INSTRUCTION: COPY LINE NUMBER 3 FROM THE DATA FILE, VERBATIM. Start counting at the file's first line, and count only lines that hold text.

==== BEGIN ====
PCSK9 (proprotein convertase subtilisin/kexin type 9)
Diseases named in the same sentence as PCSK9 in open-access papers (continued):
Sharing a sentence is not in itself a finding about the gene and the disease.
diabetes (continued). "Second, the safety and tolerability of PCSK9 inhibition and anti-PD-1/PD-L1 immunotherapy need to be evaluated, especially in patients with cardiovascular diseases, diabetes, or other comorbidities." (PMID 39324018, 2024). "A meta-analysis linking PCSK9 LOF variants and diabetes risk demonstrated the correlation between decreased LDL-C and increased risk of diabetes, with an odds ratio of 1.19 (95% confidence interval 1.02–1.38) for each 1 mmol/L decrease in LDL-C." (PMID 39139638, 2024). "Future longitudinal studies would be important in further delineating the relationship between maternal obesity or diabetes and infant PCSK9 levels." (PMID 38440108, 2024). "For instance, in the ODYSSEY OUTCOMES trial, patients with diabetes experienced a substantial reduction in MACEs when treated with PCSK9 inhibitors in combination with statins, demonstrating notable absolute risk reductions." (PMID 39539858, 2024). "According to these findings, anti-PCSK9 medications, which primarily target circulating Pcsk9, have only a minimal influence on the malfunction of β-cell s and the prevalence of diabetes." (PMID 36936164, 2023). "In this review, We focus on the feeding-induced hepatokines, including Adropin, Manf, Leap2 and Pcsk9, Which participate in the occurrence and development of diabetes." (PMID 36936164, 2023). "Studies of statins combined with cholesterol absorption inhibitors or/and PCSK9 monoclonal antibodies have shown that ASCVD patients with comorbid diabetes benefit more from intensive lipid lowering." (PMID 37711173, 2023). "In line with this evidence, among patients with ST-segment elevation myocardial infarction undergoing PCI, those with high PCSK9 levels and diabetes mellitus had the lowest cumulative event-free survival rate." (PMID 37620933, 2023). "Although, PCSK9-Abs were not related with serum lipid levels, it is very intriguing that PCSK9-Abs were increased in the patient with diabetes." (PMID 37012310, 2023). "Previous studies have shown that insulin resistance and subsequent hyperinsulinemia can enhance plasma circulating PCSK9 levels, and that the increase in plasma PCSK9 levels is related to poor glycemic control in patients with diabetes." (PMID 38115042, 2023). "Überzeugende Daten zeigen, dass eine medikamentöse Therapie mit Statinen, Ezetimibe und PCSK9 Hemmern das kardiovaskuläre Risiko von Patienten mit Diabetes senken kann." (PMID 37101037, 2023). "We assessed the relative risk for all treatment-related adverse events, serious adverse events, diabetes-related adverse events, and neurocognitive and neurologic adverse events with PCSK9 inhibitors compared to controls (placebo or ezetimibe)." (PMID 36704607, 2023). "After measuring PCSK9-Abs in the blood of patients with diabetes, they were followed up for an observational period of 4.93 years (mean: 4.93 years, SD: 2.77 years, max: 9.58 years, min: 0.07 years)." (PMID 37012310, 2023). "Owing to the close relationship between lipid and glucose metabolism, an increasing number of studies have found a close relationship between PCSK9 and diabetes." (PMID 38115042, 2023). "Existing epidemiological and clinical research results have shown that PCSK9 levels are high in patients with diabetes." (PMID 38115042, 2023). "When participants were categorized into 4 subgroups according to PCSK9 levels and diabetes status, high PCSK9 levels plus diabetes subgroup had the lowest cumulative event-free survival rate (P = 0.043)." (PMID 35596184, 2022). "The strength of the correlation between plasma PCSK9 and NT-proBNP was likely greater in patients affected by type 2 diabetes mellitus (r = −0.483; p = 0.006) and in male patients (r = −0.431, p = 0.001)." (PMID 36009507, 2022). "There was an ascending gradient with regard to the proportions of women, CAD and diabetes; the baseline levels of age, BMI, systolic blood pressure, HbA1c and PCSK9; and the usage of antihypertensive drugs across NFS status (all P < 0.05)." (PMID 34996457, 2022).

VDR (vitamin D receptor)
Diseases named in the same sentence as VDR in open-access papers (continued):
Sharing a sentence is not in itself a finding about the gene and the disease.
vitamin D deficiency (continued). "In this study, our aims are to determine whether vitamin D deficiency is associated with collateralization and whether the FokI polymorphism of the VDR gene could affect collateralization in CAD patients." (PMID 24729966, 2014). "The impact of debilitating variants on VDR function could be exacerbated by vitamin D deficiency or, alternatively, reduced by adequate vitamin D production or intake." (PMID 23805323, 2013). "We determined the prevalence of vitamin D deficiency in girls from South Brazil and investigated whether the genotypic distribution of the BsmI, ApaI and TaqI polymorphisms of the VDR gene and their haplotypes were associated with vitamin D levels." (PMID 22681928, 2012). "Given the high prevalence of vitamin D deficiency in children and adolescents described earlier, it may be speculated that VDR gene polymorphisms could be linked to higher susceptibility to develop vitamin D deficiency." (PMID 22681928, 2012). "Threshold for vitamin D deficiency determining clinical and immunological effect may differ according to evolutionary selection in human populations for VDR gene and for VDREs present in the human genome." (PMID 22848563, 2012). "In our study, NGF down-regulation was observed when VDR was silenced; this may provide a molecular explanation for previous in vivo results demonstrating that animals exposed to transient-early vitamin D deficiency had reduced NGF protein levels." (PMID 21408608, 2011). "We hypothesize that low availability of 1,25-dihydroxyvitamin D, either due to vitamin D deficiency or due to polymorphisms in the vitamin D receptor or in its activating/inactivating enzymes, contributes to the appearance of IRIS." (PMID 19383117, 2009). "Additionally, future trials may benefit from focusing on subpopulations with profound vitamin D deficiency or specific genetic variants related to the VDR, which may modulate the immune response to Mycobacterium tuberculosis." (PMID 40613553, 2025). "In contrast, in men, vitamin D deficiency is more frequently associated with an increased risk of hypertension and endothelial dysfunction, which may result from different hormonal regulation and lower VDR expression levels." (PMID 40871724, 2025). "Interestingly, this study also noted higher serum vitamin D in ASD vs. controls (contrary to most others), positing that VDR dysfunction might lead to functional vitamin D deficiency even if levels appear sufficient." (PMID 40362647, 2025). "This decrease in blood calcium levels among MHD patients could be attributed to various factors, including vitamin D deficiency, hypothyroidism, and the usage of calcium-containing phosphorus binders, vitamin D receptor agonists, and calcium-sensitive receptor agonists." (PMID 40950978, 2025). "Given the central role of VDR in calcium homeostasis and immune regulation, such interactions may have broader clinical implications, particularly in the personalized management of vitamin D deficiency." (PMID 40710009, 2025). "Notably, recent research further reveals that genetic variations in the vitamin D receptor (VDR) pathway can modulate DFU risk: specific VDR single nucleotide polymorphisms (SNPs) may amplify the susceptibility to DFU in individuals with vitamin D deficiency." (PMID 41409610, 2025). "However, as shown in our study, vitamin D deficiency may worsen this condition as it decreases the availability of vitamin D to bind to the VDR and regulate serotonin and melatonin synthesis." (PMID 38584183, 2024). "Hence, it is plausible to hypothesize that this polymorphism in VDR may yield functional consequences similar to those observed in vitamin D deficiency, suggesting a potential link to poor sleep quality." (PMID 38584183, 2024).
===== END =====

Sharing a sentence is not in itself a finding about the gene and the disease.